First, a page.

Inter-scientific links of psychology, Psychophysiological problem...

Psychology's First Interscientific Links

The main goal of this chapter is to acquaint the reader with the spectrum of the inter-scientific connections of psychology. As a result of her study, the student must:


• ways to comprehend and overcome the psycho-physiological problem;

• two types of internship connections of psychology;

• features of substantial and meta-scientific ethics;

be able to

• isolate the inter-scientific links of psychology and give them an exhaustive description;

• identify topical psychological problems of an ethical nature;


• methods of evaluating the inter-scientific links of psychology with different types of sciences;

• the ability to interpret the difficulties of the psychology of the moral quality from the standpoint of metascientific psychological ethics;

• ways to assess the most significant methodological difficulties of psychology.

Key terms: psychophysiological problem, nativism, substantial and meta-scientific ethics, crisis of psychology.

Psychophysiological problem

Chapter 4 was devoted to inter-theoretical relations - the transitions between the concepts inside theory. Now, the main attention will be paid to the relationship of psychology with other sciences, to what happens "outside" her. In other words, the subject of analysis will be the inter-theoretical relations of psychology. On this way it is impossible to circumvent the psychophysiological problem.

It is called the ratio of the mental, on the one hand, and the physiology of the brain - on the other. As is known, R. Descartes postulated the dualism of the soul and body. Modern scientists, he usually does not like. Overcoming dualism, they differently comprehend the psychophysiological problem, especially often resorting to the concepts outlined below.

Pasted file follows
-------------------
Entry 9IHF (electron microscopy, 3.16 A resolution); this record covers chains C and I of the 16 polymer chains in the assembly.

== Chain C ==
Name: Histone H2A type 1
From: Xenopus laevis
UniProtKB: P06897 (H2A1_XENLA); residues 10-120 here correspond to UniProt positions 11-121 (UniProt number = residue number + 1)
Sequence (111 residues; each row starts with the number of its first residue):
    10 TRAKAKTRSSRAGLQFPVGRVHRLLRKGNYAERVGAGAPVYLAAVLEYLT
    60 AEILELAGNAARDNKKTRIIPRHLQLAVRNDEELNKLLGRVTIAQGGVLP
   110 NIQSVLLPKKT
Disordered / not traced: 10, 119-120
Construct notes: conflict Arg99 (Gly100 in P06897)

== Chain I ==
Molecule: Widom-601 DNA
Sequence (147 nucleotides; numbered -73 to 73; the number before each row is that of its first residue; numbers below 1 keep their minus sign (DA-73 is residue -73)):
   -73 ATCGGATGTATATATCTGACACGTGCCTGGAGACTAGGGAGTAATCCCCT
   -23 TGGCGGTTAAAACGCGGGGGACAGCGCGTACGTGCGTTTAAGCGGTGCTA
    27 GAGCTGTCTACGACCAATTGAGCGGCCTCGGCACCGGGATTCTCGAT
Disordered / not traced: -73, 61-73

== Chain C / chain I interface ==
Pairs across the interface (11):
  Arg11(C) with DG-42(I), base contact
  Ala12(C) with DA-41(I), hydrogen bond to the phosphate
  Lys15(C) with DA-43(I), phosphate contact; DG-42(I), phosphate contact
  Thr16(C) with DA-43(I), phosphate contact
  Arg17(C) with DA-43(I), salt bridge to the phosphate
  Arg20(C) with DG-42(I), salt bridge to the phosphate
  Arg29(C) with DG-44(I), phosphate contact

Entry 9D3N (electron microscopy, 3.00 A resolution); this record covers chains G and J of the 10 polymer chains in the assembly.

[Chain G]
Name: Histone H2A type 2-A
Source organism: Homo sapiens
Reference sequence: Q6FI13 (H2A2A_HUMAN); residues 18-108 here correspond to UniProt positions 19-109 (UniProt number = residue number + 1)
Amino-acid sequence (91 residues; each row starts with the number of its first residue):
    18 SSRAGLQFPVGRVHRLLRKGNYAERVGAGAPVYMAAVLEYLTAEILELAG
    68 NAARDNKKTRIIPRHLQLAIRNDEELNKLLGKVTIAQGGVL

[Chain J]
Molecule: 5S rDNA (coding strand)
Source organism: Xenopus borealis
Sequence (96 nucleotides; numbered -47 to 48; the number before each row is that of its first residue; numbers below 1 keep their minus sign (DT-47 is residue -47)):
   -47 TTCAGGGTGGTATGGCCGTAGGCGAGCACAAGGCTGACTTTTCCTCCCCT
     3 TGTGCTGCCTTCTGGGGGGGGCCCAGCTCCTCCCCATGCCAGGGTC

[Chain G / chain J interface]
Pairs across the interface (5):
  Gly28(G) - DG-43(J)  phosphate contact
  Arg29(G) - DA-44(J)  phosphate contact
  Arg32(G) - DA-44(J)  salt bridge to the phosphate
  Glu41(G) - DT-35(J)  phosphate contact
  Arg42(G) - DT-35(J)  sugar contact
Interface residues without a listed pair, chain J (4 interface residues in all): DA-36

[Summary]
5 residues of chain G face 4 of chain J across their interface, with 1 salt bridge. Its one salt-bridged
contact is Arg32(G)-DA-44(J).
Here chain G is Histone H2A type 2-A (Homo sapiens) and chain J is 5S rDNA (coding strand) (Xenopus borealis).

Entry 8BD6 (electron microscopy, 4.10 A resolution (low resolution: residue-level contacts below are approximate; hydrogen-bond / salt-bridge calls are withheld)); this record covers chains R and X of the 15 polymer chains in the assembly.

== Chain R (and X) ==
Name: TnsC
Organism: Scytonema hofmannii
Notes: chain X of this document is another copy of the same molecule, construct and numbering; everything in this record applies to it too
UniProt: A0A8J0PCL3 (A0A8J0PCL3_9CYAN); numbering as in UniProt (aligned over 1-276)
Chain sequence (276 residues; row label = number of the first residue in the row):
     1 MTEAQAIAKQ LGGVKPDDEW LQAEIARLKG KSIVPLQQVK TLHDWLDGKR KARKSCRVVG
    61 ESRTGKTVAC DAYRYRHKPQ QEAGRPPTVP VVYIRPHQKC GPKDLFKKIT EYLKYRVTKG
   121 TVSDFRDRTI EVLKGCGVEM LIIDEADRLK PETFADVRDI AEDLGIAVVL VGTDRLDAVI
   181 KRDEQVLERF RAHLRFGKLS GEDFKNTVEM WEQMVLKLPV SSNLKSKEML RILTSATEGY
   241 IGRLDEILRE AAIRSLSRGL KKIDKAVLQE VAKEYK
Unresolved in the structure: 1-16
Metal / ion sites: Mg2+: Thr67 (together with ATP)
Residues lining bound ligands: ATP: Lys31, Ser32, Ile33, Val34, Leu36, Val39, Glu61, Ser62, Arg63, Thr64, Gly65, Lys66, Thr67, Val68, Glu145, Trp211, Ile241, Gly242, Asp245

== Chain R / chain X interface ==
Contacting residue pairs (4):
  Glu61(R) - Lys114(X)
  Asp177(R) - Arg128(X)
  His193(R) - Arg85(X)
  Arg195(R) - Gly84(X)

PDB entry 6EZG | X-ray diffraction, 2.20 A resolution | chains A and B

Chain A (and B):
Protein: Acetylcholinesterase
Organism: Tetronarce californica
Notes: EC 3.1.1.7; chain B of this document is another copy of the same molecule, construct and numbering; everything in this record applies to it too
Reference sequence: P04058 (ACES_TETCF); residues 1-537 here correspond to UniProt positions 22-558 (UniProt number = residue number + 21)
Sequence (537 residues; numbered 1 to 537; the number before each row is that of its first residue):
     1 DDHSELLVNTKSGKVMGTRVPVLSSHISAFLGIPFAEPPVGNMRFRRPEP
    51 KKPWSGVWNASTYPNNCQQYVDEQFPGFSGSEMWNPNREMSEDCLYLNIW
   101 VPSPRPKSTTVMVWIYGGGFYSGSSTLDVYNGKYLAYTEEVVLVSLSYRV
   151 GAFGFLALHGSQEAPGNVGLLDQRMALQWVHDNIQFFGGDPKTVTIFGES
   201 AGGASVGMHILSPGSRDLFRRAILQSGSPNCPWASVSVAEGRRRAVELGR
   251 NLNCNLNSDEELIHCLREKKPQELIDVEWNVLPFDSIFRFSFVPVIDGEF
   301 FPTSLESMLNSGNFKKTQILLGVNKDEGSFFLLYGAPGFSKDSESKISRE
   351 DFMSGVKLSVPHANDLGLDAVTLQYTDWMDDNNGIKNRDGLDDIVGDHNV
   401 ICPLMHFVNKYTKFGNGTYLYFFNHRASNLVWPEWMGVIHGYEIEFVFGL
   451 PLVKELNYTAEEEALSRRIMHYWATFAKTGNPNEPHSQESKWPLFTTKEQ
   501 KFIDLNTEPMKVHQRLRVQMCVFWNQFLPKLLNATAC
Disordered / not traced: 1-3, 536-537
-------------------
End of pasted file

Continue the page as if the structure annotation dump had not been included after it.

The concept of identity

According to this concept, the brain and the mental are identical, but not identical to each other. The lack of identity is manifested, for example, in the fact that the mind, unlike the brain, does not have mass. Identity is understood as the absence in the mind of something that is not conditioned by brain processes. The most detailed theory of identity was developed by J. Place, G. Feigl and J. Smart. Understanding their work has led to a distinction between the two versions of the concept of identity. In the first case, the identity of the standard states of the brain and the mental state is proclaimed, in the second case, the interpretation of the mental state is reduced to a specific relationship of brain elements and processes. None of the concepts of the identity of the brain and mind could not be confirmed experimentally. Although at first glance it seems that it is quite easy to achieve their empirical justification, it is not so.

Functionalism is the view that mentals are functions of the brain that allow a wide variation in the nature of its elements. This view was especially developed by H. Putnam. Like the concept of identity, functionalism has found no empirical confirmation.

The supernatural concept also does not deny the connection of mentals to brain states: the mental can not change irrespective of the brain mechanisms, but it does not boil down to it. The mental is superevened by the brain; is the product of some of its radical degeneration, which is understood as a super-act (literally: super-emergence). If this reincarnation is understood extremely radically, then they speak of emergence: it seems to remove the mental from its physiological basis further than the superventory. No one, however, can explain how exactly a superventy or an emergence occurs.

The Eliminative concept of the mental is the denial of the reality of the mental. But, alas, it constantly reminds of itself, in particular, a feeling of pain and suffering.

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